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Life of Pi Analysis of the Sloth [narrator's rhetorical techniques]


spkang1998 1 / -  
Feb 20, 2015   #1
The prompt: Write an essay in which you consider the narrator's rhetorical techniques and analyze the tone he creates. What does this tell us about Pi?

TITLE: Imagine

In between the words "sloth" and "slotter" in the dictionary is a strange word: slothful. Both the Oxford and Merriam-Webster dictionaries define slothful as simply another term for lazy. Yet, to Piscine Molitor "Pi" Patel, the sloth's adjective cousin does not define it; to Pi, the sloth is something of an inspiration, representing something to be looked upon with wonder and veneration. To show this, he first describes the sloth as oblivious and unconcerned with its surroundings, and then explains the irony of this supreme weakness being the sloth's greatest strength; Pi's admiration of the sloth reveals the longing Pi has for the serene and tranquil life of the sloth, living in harmony, rather than in conflict, with nature.

Initially, the sloth is depicted as inattentive and lazy, two undesirable qualities. Acclaimed naturalist and marine biologist William Beebe gave "the sloth's senses of taste, touch, sight and hearing a rating of two, and its sense of smell a rating of three" - in a scale of two to ten. In all but one category, the sloth was rated the minimum amount. Delving into more practical and tangible measures of the sloth's senses, Pi describes how the sloth sees everything in a "Magoo-like blur" and firing guns elicits "little reaction." Not only this, but even with an above-minimum rating of three in smell, sloths often fall to the ground "clinging to decayed branches." Magoo-like blur is a reference to Mr. Magoo, the main character of critically acclaimed cartoon The Famous Adventures of Mr. Magoo. Mr. Magoo is a wealthy retiree cursed with the impairment of nearsightedness; as a result, he frequently finds himself knocking on trouble's door. However, he always manages to somehow get himself out of unpleasant situations. Similarly, the sloth also has various disabilities in its senses; as a result, it cannot detect danger like a gun being fired and cannot discriminate between safety and hazard, resulting in it encountering unfortunate situations such as falling because it could not detect that the branch it was clinging to was decayed. Through both scientific ratings and real-life situations and characters, Pi depicts that the sloth as apathetic, lazy, and lethargic.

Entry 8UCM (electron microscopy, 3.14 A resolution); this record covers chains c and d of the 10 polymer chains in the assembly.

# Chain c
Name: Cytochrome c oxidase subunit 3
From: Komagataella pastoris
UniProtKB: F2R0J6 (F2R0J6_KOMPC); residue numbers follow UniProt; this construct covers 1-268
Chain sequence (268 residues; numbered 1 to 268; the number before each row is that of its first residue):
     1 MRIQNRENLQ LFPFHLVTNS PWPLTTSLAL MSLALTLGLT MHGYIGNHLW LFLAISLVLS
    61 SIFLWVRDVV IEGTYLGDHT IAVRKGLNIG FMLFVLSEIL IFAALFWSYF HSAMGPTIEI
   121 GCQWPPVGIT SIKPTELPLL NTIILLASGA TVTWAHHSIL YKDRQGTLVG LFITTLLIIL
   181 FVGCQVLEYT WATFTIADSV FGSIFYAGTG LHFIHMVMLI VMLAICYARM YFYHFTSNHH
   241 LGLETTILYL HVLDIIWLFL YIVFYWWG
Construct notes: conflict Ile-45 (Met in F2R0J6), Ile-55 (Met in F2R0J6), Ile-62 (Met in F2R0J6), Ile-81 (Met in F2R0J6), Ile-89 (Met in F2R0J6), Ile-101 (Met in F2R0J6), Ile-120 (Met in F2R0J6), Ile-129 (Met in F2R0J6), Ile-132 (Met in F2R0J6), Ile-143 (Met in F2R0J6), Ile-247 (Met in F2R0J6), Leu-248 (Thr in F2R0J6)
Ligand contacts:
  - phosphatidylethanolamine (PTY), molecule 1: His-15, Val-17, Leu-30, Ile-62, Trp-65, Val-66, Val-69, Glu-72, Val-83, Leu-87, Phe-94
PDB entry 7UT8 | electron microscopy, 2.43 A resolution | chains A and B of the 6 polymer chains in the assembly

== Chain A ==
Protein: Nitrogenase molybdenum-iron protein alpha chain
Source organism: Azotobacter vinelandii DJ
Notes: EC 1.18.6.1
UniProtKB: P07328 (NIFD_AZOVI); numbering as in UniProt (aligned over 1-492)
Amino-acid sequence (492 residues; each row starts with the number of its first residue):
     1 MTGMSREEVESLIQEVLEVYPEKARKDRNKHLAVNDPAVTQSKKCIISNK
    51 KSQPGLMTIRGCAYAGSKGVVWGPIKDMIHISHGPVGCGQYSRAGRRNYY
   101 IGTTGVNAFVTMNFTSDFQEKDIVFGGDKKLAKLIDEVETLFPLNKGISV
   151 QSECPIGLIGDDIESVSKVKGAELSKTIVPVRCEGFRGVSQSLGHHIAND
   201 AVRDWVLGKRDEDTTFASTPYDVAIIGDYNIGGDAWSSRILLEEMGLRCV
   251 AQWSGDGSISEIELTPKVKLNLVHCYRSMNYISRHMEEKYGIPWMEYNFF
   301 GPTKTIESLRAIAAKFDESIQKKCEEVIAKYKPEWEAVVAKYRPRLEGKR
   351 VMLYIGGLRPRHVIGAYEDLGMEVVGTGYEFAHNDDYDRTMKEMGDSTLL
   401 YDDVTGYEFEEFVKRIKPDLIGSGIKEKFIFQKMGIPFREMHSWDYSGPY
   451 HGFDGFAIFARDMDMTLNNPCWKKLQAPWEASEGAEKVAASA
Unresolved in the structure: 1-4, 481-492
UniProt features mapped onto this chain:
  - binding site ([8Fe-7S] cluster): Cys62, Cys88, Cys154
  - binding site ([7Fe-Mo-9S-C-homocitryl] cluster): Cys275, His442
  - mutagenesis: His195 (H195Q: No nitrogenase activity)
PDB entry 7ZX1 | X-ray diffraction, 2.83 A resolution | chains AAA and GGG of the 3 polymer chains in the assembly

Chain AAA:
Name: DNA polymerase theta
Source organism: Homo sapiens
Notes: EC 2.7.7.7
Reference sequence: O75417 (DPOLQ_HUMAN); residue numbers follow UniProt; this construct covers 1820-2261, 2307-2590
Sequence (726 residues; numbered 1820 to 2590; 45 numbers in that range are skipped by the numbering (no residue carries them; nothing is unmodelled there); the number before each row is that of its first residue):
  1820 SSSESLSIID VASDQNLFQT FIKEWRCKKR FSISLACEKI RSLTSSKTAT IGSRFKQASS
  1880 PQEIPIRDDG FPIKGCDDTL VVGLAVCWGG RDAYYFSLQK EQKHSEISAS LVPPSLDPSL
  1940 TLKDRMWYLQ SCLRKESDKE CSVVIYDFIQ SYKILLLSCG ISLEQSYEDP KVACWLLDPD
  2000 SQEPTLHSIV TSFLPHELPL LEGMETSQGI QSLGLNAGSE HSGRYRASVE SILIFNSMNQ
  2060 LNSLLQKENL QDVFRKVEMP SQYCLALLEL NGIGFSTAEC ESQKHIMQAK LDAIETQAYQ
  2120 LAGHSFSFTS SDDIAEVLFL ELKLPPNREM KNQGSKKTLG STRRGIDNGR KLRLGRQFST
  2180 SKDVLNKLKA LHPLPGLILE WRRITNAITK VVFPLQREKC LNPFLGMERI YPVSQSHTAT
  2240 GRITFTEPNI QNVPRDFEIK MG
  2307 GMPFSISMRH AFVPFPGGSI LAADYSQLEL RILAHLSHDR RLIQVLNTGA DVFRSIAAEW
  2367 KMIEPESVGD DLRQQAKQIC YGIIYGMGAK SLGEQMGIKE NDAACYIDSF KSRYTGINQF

Yet, like Mr. Magoo, the sloth is a survivor - and it is the way in which the sloth survives that inspires and impresses Pi. According to him, "sleepiness and slothfulness keep it out of harm's way," away from the predatory grasps of the various dangers of the jungle. The irony is not lost upon Pi; he states that the sloth survives "precisely by being so slow." The sloth's slothfulness makes it an inconspicuous target for potential hunters. Humans, since before the dawn of civilization, have always reacted to predators in a destructive manner; a hunting group might go out to kill the beast, fires may be lit to scare them off, or traps could be laid to catch it. On the contrary, the sloth simply stays put - and in doing so, effectively becomes a part of nature. Pi states that the sloth is so sedentary that it will "shelter [...] algae [...] so the animal blends in" with its surroundings. The sloth's camouflage is not simply like nature, it is nature; the sloth and the algae both benefit from their mutual symbiosis. The sloth survives not by destroying nature, but by living in perfect harmony with it - a notable contrast with Pi, who has admitted that his self, his soul has been shattered. It is this that causes Pi to imagine he is in the presence of a mystical "[yogi] deep in meditation" or "wise being" with "imaginative lives [...] beyond" his understanding instead of a simple sloth. What Pi finds so marvelous about the sloth is its simplicity, and the way it uses its simplicity to survive. Pi has suffered greatly throughout his life; indeed, the book begins with a declaration of his suffering. He is enthralled, perhaps even envious of the sloth's untroubled and harmonious lifestyle.

John Lennon once asked us to imagine a world with nothing to kill or die for, a world with no need for greed or hunger, a world where all people live life in peace. It was this world that Pi was able to get a glimpse of in one of the lowliest of creatures: the humble sloth. He hopes that one day, he too can live in such perfect balance with nature - that he be able to live a "peaceful, vegetarian life in perfect harmony with [the] environment."

Thank you!
EF_Alyssa - / 8 9  
Feb 21, 2015   #2
This is a beautiful essay, and really I don't have much to recommend as far as grammar. All your sentences flow very well, and your punctuation is good. However, you might consider lessening your use of semi-colons. They are very tricky to use correctly, and when possible it's normally a good practice to split the sentence into two sentences. I would particularly recommend this for your thesis ("Pi's admiration [...] nature.") so that it stands out on its own.

My biggest tip would be: Don't forget to source your material! Some professors will consider it plagiarism if you do not have references for your quotes. The standard for literature is MLA. There are a lot of thorough guides online (more thorough than I can give in a comment), but the most important thing is to have the author and page number credited at the end of a sentence where you've quoted someone.

For example:
According to him, "sleepiness and slothfulness keep it out of harm's way," away from the predatory grasps of the various dangers of the jungle ([AUTHOR'S NAME] [PAGE NUMBER].


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